The portfolio of book covers Chip Kidd has designed includes some instantly recognizable icons, from the toothy T. rex of Michael Crichton’s Jurassic Park to the snowy-white boxer shorts of Naked by David Sedaris. But he’s not just the best-known book jacket designer of his generation. He’s an author, too, with two adult novels to his credit (The Cheese Monkeys and The Learners) as well as half a dozen collections of comic art. Now he’s created Go, a graphic design handbook for kids. Filled with images and candid, companionable advice, it covers the basics (“Warm colors – reds, yellows, oranges – are about fiery emotion”) then addresses sophisticated concepts like image quality, serifs, and kerning. Kidd spoke with PW about the new guide: how he decided what to put in and what to leave out, and why the book doesn’t have a dust jacket.
You dedicated Go to Raquel Jaramillo, “without whom,” you wrote, “this book wouldn’t exist.” [Jaramillo recently stepped down as director of children’s publishing at Workman to become editor-at-large.] Can you talk about how the project unfolded? Did she approach you?
Well, she’s a designer – she used to be an art director for Holt, and she did a lot of really terrific covers, like the cover for Thomas Pynchon’s Mason & Dixon. So when she contacted me, I thought she was still at Holt. “No,” she said, “I’m at Workman, and I have an idea for a book I think you should do.” So we met and she said, “No one’s ever done a book to teach graphic design to kids. I think we should do one. And I think you should write it.” It was the last thing I was expecting! It wouldn’t have occurred to me – but once she said it, it seemed like a totally natural idea.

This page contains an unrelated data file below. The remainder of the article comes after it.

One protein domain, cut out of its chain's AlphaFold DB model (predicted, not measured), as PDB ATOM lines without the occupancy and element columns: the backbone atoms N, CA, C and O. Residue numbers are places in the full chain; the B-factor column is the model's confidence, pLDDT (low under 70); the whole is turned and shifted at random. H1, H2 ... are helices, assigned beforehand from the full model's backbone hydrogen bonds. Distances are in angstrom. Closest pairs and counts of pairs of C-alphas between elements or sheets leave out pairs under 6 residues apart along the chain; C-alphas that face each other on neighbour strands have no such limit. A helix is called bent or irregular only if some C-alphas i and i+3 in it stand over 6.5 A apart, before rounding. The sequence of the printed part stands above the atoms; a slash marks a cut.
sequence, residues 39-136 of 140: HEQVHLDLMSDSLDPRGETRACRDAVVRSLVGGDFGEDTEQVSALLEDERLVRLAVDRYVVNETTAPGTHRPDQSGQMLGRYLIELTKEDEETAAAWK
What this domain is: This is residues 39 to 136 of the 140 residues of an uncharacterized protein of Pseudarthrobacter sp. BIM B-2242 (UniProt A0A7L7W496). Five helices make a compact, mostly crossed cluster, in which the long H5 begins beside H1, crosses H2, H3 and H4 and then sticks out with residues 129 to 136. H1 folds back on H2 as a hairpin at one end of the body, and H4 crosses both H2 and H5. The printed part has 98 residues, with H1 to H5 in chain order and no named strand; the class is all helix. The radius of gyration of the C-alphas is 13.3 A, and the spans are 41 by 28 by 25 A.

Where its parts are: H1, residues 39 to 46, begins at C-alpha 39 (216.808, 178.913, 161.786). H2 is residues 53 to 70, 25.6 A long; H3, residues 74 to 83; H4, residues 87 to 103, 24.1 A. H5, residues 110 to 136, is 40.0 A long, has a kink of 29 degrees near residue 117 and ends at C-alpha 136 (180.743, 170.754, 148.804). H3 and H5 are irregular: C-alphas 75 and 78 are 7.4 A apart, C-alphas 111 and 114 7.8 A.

It was appealing to me for two reasons. The first thing was that it really hadn’t been done before. And the other was, it immediately put me out of my comfort zone. Which is a wonderful challenge.
So did you come up with an outline and bring it to her?
I did a 40-page proposal. It wasn’t a proposal where I said, here’s the beginning, here’s the middle, here’s the end – I just started cranking it out. Most of the pages I put out survived to the final edition.
I’ve heard you talk about how the best feeling to have as a designer is to know instantly how you’re going to tackle something. Did you know immediately how you were going to tackle this?
Well, I did start with the cover. You’re not supposed to. But when you feel you’ve got the cover right, it gives you an anchor. I based the cover image [a red, eight-sided sign that reads ‘GO’ instead of ‘STOP’] on a tote bag I designed for the Strand bookstore. I love the way you always spend more time in the Strand than you intend to. They have all these floors, and you get interested in books you never even knew existed. So the design for the tote said, “I got Stranded in NYC.” And the word “stranded” I put in light type on a stop sign shape. That seemed like a fun idea.